I’m not exactly the type person you want to take to the movies or ask to join your book club because I’m overly critical. While others were raving about 50 Shades of Grey, I just couldn’t get past the horrendous writing style. (No, that’s not a baseball instruction guide. Just one of a million books I’ve mercilessly picked apart.)
Given my tendency toward hyper-criticism, I like to think that authors shudder and rush out to refill their Valium prescriptions upon learning that I’ll be reviewing one of their books. (Though, no one’s admitted this yet.)
I just finished Game Changer by Michael McCree. Published last year, it’s a 160 page, easy-to-digest manual for parenting ball players. This book is strikingly similar to the one I was going to start writing any day now. Covering everything from how to choose a bat to having the right attitude, it’s a must-read for both rookie and veteran baseball parents alike.
As a mom who’s spent countless hours at ballparks, celebrating my sons’ victories and lamenting their losses, I’ve had to learn everything on the fly. I wish Game Changer had been around for me to read 10 years ago. And then to read again as a refresher in February or March each following year.
McCree’s thorough and well-thought out guidance addresses pretty much every baseball related parenting situation you’ll find yourself in. While I hope I’m not giving away too much, I do want to show you that this book is WAAAAAYYYYYY more than just another guide for moms and dads of athletes.
Here are some of the things I highlighted in my copy of Game Changer. Are they spot on or what?!
– (on staying positive and acting with class) “The best way for children to learn sportsmanship is through the parent. When parents act with dignity and respect toward other team parents, umpires, coaches and players, the player then begins to gradually understand how to conduct himself. ”
– (on not freaking out when your kid keeps striking out) “Slumps are merely impossible to avoid and are an inescapable part of baseball. A misunderstanding of this truth could cause frustration and confusion.”
– (on learning different positions) “As a player gets older, he possesses more added value in the eyes of coaches, scouts and recruiters if he can play many positions well.”
– (on responding to losses) “It’s the parent that sets the tone when it comes to whether or not the child responds in a continuously negative way. The pain of a loss should only be temporary and short-lived.”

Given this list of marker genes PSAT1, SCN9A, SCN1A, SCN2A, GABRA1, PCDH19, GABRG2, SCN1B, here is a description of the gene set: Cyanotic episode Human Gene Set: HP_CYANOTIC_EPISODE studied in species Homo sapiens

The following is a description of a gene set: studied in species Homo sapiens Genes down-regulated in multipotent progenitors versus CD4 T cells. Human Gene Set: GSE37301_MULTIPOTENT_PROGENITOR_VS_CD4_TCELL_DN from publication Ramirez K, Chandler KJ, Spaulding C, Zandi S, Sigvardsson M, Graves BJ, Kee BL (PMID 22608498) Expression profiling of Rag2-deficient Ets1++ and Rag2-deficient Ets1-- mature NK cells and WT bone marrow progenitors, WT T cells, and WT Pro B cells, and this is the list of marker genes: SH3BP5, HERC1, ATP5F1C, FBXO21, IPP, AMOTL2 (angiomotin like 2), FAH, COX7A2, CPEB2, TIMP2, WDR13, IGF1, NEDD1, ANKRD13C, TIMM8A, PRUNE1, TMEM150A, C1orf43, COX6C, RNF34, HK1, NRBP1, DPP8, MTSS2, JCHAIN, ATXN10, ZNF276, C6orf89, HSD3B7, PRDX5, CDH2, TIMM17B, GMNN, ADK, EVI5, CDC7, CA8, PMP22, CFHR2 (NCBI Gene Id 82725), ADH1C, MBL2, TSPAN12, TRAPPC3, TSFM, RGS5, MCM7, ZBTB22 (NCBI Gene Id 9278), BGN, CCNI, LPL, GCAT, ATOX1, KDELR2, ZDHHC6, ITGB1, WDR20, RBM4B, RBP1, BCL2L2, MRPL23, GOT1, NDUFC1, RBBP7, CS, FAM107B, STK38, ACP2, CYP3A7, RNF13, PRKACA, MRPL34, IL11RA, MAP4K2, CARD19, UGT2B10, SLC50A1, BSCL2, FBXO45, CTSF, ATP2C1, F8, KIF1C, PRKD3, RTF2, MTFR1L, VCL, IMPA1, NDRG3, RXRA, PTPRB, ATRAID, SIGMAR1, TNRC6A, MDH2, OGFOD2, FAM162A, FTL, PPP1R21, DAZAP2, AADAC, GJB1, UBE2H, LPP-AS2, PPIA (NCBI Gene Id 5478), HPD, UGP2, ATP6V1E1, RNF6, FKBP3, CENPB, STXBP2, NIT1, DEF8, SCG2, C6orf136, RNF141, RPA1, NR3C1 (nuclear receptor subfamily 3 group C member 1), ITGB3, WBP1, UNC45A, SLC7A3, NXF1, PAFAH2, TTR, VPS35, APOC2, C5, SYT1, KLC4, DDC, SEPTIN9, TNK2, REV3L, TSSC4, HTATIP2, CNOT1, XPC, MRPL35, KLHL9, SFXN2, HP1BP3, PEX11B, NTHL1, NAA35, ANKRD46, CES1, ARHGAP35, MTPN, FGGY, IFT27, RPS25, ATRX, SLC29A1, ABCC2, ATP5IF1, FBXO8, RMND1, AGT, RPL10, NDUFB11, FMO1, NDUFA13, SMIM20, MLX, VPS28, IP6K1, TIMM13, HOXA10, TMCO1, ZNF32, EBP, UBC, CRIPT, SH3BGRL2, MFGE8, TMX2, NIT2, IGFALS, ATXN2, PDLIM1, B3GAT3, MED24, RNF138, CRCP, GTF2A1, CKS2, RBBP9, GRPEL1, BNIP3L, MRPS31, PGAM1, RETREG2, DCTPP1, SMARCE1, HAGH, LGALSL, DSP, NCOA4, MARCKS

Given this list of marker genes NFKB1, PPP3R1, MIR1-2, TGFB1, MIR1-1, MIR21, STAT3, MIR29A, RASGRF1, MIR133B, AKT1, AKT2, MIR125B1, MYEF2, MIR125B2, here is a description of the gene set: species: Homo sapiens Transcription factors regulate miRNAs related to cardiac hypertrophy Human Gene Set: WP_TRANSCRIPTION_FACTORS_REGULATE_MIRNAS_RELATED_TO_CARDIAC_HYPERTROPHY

– (on dealing with a nervous player) “Show compassion and let them know that you understand how they’re feeling. Remind them of their previous successes.”
– (on dealing with injuries, a super important chapter) “Although it’s very understandable to “ride the horse” (a player who figuratively carries his team on his back) usually no real thought is given to that player’s well-being in the future. It is in the best interest of the parents-and the players-to set forth a firm pitch count. ”
– (on why I won’t complain anymore when the TV is always turned to MLB network) “Watching professional players in action is the best non-physical way to stimulate growth in the development of a baseball player.”
-(on personal development) “Youth athletic involvement is an essential tool in the refinement of character.”
I could keep going, but I won’t; because if I did, you might not feel the need read it. Trust me. Having all this information and guidance in one place is worth much more than $13.39 for paperback or $7.99 on Kindle.
As much as I hate to admit it, it’s probably much better that Michael McCree wrote this baseball parenting guide…rather than me. McCree isn’t simply a former college baseball player. He’s coached hundreds of players through private and team training. And he’s got a widespread following as an instructor and coach. (That’s a little more than I can say for myself.)
To check out Game Changer for yourself, click one of the links throughout this post. They’ll take you to Amazon.
(The author of this post received no monetary compensation for her opinion. And she STILL wrote lots of positive things. Boy, she must really like the book.)
Angela is also a freelance writer known to tackle the tougher topics…like why do cat food makers shape the morsels like fish or chicken? Do cats really care? Exactly how many of something is “more than you can shake a stick at?” And then there’s her ongoing paranoia that her house smells like animals and she's gone nose blind.
WordPress says that I’m supposed to tell you a few things about myself so that you’ll want to read more of my posts. Here goes.
My name is Angela Weight. I live in Midlothian, VA with my husband James, two sons, Andrew and Jack, dogs Katie and Ayla and cat, Callie. We’re new to the area…transplants from the Dublin, GA area, where I grew up. My husband has a job that pays the bills so I can sit around and obsess about cat food shapes and how my house smells. I also have this goal of seeing all 50 states by the time I’m 50. I’m 43 now and have been to 45 of them. If you have any friends or family in Vermont, Rhode Island, Oklahoma, North Dakota or Alaska who’d like us to come visit (and maybe pay for it) let me know.
My sons (ages 16 and 11) play a ridiculous amount of baseball. If I’m not at home or out buying scented wax warmer cubes, I’m probably at a baseball field somewhere in Suburbia. In fact, I have to leave now to take Jack to practice. I’ll write more later.
Oh, another thing you need to know. We’re SF Giants fans. Crazy, fanatical Giants fans. I grew up a Braves fan, but converted when I married James who grew up in the Bay Area. That’s important.
Great! Now Jack is late for practice.
Latest posts by Angela Weight (see all)
- Enter Travel Ball Parents Photo Caption Contest - June 24, 2017
- Carry On, My Wayward Travel Parent - June 20, 2017
- Beat the Heat: 10 Tips for Staying Cool and Hydrated on the Baseball Field - June 16, 2017